Explore This IssueAugust 2013
How to Take Charge of the Future of Sleep Centers
Navigating this new environment requires a dramatic overhaul of the way a sleep center operates. “Centers need to look at their practices and figure out how to be as efficient as they can as they adapt to the new environment of changing reimbursement and patient needs,” said Pell Ann Wardrop, MD, assistant professor of surgery in the division of otolaryngology-head and neck surgery at the University of Kentucky, medical director of the St. Joseph’s Sleep Wellness Center in Lexington and ENTtoday editorial board member. One key way to do this is to facilitate patient access and turnaround time. Have a CPAP technician available every day to see patients who come in for the results of their sleep study and train them on the use of their new equipment. This saves the time and money involved in scheduling an additional appointment to pick up the machine and learn how to operate it.
While streamlining operations, centers should also diversify their services and expand the diagnostic tests and clinical services available at the facility. Hansen suggests that practices incorporate dentists who specialize in treating sleep problems and psychology professionals who offer neurodiagnostic testing and behavioral treatment to attract more referrals and new patients.
Sleep medicine is an integral part of the overall management of many conditions, and this ubiquity provides numerous opportunities for referrals. But, in this new world, centers can no longer wait passively for new patients to materialize. They must take an active role in locating people who need their help.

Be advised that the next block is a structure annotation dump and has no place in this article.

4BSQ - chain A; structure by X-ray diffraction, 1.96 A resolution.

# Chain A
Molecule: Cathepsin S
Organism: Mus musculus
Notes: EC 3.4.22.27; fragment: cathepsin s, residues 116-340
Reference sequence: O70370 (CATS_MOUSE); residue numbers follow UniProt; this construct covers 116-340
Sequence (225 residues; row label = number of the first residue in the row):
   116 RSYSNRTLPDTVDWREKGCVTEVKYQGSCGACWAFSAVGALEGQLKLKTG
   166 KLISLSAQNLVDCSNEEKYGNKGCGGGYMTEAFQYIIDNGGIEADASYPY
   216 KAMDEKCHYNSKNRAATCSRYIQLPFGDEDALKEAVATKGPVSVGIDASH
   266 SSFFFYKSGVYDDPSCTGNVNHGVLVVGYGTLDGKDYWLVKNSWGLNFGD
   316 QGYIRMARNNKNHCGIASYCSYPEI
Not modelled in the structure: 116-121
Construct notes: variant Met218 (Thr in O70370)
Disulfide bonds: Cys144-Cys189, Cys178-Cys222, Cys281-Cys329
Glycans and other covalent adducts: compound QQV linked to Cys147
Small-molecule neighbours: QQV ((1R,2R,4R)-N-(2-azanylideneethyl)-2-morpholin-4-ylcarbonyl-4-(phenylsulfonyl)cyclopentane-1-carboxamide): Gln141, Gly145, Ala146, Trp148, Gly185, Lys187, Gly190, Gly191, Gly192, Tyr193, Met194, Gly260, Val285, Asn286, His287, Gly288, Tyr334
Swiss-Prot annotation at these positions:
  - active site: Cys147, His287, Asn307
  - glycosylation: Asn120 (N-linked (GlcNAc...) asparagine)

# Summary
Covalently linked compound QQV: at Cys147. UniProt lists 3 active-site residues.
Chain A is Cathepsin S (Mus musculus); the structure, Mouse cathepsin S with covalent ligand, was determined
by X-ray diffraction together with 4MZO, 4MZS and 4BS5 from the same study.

Partnering with PCP offices is an excellent strategy to broaden a center’s patient base. PCPs can prescribe sleep studies for patients with conditions often accompanied by sleep apnea, including diabetes, arterial fibrillation and snoring. They can refer those at higher risk for sleep apnea, such as individuals who are overweight or who have large necks. Reaching out to PCP offices and reminding them of the value of a sleep study can improve the overall health of these patients, while establishing or increasing a physician’s referral network.
Electronic health records may become an important instrument for increasing PCP referrals. For centers attached to a network that includes a PCP office, EHRs make it easier to screen for patients with health histories that make them candidates for sleep studies and enable easy communication among all the professionals involved in the patients’ care. The depth of information they contain can reduce redundancies in diagnostic testing, providing significant cost savings. They can benefit centers not attached to a network by facilitating smooth and fast information transmission to home care or medical equipment companies. When EHRs are attached to a cloud network, their data can be collected to prove the efficiency and cost-effectiveness of treatment.